The big joke about the HFPA is that they’re fame-hungry and proudly open to, shall we say, encouragements from the business. They've been accused by various journalists of being more interested in schmoozing with the rich and famous, who, in turn, offer their attention in the hopes of a Golden Globe nomination. Philip Berk, a former HFPA President, even admitted to this in his controversial memoir, bragging that actors who did interviews with HFPA members were more likely to be nominated than those who did not.

The organization has also been accused of welcoming bribes. In 1999, Sharon Stone sent $295 Coach watches to 84 HFPA members, although they were ordered to return them once they went public. When the musical Burlesque was nominated by the Globes, it was revealed that Sony had treated HFPA members to a special "junket" wherein they were flown to Las Vegas, put up in luxury hotels, and given a private concert by Cher herself. The most infamous example of this came in 1981 when the Golden Globe for New Star of the Year (a category that no longer exists) went to Pia Zadora for the viciously savaged flop Butterfly. Her husband, the film's producer Meshulan Riklis, had flown HFPA members to his palatial estate for a private screening of the film.

Many industry figures have called out the HFPA over the decades. Gary Oldman called the Golden Globes a "meaningless event" in a 2014 interview with Playboy. He went further by saying that the HFPA itself is "f**king ridiculous. There’s nothing going on at all. It’s 90 nobodies having a w**k. Everybody’s getting drunk, and everybody’s sucking up to everybody. Boycott the f**king thing." Oldman won the Golden Globe for Best Actor in a Drama for Darkest Hour, and he is nominated this year for Mank. Upon receiving his nomination for the latter, Oldman said "it remains a tremendous honor to be recognized by the Hollywood Foreign Press."

There’s also a darker side to the HFPA. In an interview with GQ in 2018, actor Brendan Fraser claimed that he was sexually assaulted by Philip Berk at an official luncheon in 2003. Berk denied the allegation, although Fraser claimed that his speaking out over the incident was one of the driving forces of his career decline.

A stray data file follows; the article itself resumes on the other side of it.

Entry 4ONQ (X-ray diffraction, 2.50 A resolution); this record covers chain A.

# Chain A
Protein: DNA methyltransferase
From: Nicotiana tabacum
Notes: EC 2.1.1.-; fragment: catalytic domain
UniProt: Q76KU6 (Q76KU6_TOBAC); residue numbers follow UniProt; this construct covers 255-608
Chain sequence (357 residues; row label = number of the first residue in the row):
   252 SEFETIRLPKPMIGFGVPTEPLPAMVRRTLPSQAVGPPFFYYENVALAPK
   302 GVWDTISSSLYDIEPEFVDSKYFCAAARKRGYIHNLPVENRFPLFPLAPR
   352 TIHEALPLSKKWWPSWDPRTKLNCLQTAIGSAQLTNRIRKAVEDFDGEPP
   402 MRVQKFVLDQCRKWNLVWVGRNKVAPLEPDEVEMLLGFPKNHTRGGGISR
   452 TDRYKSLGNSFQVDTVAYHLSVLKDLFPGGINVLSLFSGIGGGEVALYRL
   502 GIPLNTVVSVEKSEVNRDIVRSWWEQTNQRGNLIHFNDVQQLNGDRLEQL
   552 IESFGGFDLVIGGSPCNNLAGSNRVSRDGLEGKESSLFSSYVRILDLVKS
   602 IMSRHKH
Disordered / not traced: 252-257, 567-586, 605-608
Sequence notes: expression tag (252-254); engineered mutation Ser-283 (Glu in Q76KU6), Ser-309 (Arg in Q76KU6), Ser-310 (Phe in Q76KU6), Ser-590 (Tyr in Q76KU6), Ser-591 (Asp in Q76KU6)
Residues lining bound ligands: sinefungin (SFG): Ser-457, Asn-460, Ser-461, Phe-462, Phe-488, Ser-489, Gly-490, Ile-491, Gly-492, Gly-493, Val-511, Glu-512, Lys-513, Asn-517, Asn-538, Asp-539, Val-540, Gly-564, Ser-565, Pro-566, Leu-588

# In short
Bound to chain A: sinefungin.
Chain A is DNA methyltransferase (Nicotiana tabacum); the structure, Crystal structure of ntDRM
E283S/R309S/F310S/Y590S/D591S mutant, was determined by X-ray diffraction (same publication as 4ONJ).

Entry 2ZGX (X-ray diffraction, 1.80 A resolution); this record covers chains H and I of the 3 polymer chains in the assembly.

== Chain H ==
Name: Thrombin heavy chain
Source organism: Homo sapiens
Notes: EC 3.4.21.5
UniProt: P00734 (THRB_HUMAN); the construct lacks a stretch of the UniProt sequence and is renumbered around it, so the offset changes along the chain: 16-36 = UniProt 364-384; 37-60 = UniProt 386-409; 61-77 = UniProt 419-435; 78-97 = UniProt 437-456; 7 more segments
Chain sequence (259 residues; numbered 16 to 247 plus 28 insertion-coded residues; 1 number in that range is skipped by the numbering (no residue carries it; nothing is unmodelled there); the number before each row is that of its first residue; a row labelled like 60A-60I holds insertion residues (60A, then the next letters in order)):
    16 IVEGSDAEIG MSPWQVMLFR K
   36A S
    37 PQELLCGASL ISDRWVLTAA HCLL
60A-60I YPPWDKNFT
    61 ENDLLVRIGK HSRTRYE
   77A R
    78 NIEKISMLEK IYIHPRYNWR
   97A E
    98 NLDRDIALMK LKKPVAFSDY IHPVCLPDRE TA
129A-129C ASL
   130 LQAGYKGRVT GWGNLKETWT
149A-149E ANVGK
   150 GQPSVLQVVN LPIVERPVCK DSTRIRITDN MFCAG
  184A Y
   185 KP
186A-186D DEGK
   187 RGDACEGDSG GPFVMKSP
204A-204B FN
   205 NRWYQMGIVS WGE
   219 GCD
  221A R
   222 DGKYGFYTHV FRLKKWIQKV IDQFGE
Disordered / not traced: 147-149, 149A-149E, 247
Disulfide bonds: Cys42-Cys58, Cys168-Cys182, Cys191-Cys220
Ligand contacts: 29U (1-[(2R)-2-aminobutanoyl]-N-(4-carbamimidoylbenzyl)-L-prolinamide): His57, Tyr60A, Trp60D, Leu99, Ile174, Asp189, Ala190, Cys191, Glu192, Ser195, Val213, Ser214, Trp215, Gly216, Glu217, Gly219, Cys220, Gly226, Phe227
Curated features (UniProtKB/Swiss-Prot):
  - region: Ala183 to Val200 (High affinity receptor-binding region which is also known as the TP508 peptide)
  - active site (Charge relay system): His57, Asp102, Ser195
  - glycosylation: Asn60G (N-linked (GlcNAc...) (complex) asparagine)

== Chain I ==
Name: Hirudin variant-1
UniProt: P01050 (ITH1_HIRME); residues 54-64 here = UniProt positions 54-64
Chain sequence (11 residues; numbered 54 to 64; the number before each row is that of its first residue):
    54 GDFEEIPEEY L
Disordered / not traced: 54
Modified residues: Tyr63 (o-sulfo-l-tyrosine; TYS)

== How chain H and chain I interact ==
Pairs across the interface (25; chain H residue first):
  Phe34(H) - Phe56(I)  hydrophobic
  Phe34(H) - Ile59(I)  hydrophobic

So, why do we keep paying attention to the Globes? Are they really worth taking that seriously? Of course not! No awards show is, although at least real industry and critics ones give us solid indications of the state of affairs. The Globes’ importance remains somewhat overstated. They chose 1917 over Parasite for Best Picture last year, for example. When even the Academy gets riskier than you, that may be a sign.

The HFPA is the bratty cousin, the wildcard that is simultaneously exhaustively predictable and occasionally surprising. It’s because of that sliver of excitement that people tend to give them the infrequent benefit of the doubt. Their TV awards tend to be more varied than the Emmys, which often settle on a preferred show and rewarded year after year. They gave a woman the Best Director award decades before the Oscars (that woman being none other than Barbra Streisand.) This year, there are more women nominated for that prize than men, which is nothing short of miraculous. Frankly, for a hell of a lot of TV shows, it’s probably a more viable campaigning strategy to shake the hands of 90+ HFPA members than try to force the Emmy crowd out of their old ways.

Ultimately, everyone likes to win. It’s nice to be applauded and given a little golden statuette as people gaze adoringly at you and the champagne flows freely. The industry can scoff at the HFPA and rightly call out its weirdness, but they’ve done a lot to enshrine the group’s status as one of great importance, and now they’re all going along with it. Whether or not the Globes have any sort of pre-Oscar force, plenty of people act as though they do and that’s just as good. As always, the buzz matters more than the real thing.